Sourced from Open Access Government
One of the most fundamental ways in which businesses can ensure stress amongst employees doesn’t spiral out of control and become a mental health issue, is by offering a workplace environment that promotes their wellbeing from the get-go.
Creating an office space in which people can flourish will boost overall wellbeing and its links to increased motivation and productivity. After all, if a workspace is designed to promote employee wellbeing, the business will in turn experience greater growth.
The ‘biophilic’ approach is one of the most popular methods of developing a healthy and positive environment in the workplace.
Biophilic stems from the word biophilia, meaning a ‘love of nature’, and was coined by German psychologist Erich Fromm before being popularised by American psychologist Edward O. Wilson in the 1980s. He pointed at how the rapid rise of urbanisation was making us more and more disconnected from nature.
As humans, we have a deep-rooted biological connection to nature, so outdated, cubicle-style office designs can affect our overall health and wellbeing.
It’s no secret stress-related illnesses are a major contributor of disease, but when we think of nature, it provokes thoughts of an environment full of calmness and relaxation. Some businesses have used this to their advantage by bringing the outdoors into the office.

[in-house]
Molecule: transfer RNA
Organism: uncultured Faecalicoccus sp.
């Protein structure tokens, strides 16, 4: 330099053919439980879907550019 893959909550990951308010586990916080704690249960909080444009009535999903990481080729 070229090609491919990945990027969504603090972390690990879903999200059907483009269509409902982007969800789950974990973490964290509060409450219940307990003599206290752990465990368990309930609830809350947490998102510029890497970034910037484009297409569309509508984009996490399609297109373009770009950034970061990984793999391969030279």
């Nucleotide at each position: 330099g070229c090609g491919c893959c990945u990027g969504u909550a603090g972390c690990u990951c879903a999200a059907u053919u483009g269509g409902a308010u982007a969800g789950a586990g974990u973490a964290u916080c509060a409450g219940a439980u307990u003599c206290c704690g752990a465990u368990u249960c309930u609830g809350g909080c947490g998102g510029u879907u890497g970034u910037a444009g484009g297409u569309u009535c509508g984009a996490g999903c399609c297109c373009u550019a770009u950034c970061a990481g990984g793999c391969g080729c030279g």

Shifting to a more open, human-centered approach which incorporates features such as large, open window views and natural materials such as wood, stone and water features, can soothe and inspire the mind.
In fact, research into the health benefits of biophilic designs, carried out by Bill Browning, founding member of the US Green Building Council’s Board of Directors, and Sir Cary Cooper, CBE Professor of Organisational Psychology and Health at Lancaster University, found an overwhelming increase to employees’ wellbeing.
Incorporating direct or indirect elements of nature into the workplace were found to reduce stress, blood pressure levels and heart rates, whilst increasing productivity and creativity.
Furthermore, research by the Journal of Experimental Psychology, found that by adding just one plant per square mile in an office, employees were 15% more productive than those without plants in their workspace.